He has also taken up with several women and had several children — all of whom he outlives. Perpetually in search of The One, he laments, “If I can find her, it will all have value. Time will have value.” He briefly encounters a latest candidate in the first episode, Dr. Sara Dillane (Alexie Gilmore), who finds him collapsed on a subway platform following what looks like a heart attack, and so sets in motion a search-plot.
After the pursuit of The One, his job is the dullest aspect of John’s adventure. As the series opens, he has a new partner, Detective Eva Marquez (Zuleikha Robinson), whom he wearily educates on what happens next: “Look, Detective Whateveryournameis,” he sighs, “First week you make an effort, second week you hate my guts, third week you ask for a transfer.” She juts out her chin and submits that she’s tougher than his previous partners, but the plotty cliché is established (see: Monk, Life). It hardly bears mentioning that John is also a whiz of a detective, sniffing out the details his forensics and detecting teams miss (see: Dexter). “I like to solve puzzles and it intrigues me, death,” he tells Eva. He goes so far as to note the first body’s scent — Heliotrope — a favorite of Sarah Bernhardt. “She that lesbian comic?” snorts Detective Santori (Robert Clohessy), “How come I’m not shocked?” Yeah, yeah, those man-boys who work homicide in TV’s big city, they’re all cretins — except for John.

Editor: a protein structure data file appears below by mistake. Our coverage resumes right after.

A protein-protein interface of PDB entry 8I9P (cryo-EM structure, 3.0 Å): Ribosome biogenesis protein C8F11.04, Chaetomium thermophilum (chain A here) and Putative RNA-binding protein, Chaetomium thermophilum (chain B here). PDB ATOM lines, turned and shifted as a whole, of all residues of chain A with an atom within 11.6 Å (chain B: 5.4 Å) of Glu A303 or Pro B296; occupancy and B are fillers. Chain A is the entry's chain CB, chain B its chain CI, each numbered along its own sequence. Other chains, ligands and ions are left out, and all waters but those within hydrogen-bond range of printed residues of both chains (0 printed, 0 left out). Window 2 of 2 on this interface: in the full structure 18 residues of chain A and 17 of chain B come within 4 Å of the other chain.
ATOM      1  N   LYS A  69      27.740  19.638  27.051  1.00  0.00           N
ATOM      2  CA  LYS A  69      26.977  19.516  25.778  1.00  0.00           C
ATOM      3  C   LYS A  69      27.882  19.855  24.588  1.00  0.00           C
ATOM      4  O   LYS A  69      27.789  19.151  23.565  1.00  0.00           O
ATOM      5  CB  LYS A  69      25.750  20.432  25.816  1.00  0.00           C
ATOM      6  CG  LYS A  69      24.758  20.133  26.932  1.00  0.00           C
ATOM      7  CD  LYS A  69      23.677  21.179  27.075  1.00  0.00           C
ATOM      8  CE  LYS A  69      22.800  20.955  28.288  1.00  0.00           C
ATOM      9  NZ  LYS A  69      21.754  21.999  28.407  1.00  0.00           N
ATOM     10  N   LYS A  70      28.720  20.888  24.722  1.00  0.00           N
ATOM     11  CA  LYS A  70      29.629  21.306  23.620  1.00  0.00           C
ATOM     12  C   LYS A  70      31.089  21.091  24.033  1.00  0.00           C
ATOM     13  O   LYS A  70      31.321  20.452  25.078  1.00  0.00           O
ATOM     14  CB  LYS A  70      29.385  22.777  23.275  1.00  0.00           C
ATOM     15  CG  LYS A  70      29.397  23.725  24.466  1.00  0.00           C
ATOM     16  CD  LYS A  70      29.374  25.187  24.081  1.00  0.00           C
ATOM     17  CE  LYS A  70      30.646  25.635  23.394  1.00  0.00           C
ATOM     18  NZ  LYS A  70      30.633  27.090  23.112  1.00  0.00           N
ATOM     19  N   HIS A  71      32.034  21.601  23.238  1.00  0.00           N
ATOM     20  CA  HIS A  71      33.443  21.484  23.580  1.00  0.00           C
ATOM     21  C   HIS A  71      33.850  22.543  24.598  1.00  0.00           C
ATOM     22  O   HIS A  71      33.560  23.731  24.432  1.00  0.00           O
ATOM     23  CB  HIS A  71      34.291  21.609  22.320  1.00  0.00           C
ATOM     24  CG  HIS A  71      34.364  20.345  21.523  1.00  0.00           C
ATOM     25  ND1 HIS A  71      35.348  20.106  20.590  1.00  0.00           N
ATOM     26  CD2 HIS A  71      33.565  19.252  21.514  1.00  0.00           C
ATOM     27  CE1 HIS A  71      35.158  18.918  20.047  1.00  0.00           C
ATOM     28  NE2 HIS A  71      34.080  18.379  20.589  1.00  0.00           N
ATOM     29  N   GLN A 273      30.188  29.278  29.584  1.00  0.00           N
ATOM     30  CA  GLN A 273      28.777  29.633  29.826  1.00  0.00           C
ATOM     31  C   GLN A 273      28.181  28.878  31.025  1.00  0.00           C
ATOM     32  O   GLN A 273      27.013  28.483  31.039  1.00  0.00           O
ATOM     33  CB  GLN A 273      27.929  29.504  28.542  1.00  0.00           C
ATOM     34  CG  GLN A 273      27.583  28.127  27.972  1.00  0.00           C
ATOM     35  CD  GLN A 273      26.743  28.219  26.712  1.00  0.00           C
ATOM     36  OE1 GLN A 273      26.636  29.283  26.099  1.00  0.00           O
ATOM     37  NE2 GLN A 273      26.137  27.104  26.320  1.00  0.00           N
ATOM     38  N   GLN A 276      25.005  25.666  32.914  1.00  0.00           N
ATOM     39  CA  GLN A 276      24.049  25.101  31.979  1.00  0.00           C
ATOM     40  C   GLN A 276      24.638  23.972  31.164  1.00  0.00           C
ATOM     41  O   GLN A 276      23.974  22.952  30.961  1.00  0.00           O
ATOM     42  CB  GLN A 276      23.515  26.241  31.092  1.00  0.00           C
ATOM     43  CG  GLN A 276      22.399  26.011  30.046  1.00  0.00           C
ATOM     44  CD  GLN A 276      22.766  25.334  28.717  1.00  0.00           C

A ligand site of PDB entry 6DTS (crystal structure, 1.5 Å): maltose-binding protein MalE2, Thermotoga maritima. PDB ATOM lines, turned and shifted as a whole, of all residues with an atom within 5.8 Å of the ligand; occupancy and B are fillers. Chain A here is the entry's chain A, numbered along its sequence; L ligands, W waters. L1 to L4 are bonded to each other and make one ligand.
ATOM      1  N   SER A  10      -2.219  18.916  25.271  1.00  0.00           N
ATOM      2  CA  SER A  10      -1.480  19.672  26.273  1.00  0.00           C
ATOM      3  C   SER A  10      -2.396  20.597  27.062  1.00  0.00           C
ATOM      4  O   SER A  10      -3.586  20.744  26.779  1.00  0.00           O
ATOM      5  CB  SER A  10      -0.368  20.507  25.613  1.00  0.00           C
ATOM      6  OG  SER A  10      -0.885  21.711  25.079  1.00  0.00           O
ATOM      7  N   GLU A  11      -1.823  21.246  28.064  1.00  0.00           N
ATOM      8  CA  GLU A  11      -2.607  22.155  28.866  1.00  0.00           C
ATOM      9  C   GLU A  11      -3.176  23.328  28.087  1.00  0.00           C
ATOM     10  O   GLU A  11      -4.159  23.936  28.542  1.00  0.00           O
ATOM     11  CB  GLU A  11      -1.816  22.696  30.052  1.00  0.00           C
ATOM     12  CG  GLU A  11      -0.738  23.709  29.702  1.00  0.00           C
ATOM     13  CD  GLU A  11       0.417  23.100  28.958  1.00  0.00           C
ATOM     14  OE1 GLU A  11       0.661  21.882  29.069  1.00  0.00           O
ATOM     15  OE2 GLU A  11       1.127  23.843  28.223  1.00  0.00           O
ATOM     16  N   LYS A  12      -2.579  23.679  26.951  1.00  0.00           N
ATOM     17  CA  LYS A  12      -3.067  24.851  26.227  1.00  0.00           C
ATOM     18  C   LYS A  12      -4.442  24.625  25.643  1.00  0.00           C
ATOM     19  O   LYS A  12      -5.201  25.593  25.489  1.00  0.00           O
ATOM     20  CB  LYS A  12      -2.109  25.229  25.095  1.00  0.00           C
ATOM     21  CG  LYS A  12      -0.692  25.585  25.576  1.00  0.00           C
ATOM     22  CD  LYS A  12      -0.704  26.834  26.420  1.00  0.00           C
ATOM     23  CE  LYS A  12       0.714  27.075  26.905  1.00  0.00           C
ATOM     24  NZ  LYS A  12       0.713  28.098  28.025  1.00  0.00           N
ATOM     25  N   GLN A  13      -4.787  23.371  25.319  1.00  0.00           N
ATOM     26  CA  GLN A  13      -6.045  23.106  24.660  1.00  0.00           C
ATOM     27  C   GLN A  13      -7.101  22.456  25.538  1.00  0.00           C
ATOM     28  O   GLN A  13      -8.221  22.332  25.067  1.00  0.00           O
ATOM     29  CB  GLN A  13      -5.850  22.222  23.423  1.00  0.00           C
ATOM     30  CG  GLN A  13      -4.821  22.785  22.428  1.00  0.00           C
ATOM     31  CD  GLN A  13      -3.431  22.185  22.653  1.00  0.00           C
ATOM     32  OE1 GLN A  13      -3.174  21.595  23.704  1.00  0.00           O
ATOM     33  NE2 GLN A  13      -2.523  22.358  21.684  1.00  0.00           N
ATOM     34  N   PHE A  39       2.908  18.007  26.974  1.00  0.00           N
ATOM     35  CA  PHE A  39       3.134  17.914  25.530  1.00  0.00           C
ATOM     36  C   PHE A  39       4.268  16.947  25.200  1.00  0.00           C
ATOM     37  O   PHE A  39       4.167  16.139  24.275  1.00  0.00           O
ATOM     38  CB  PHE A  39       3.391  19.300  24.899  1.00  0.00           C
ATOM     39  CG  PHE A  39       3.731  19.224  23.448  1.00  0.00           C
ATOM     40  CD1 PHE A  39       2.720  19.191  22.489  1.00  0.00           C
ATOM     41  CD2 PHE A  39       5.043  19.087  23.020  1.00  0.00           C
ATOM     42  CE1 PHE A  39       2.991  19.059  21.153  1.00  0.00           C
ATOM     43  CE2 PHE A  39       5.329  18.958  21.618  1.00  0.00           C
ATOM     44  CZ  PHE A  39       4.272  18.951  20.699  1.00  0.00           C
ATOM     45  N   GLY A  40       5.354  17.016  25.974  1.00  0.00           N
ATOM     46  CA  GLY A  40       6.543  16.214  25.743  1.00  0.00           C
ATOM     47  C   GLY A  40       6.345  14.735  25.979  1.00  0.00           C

His specialness is premised on his burden, that sense of “value” he craves, the losses he suffers every time a loved one dies, over 400 years. This is enhanced by the fact that when he launches into an action sequence during the pilot, directed by Lasse Hallström (say, a foot-chase through the streets and subway), the background includes elegant images of New York (rather than the usual forgettable stand-in city). Even more overtly, he’s accompanied by a choral soundtrack, punctuating his leaps and falls. John is also possessed of an exceptionally mournful mien, which he shows most frequently in conversations with Omar (Stephen Henderson).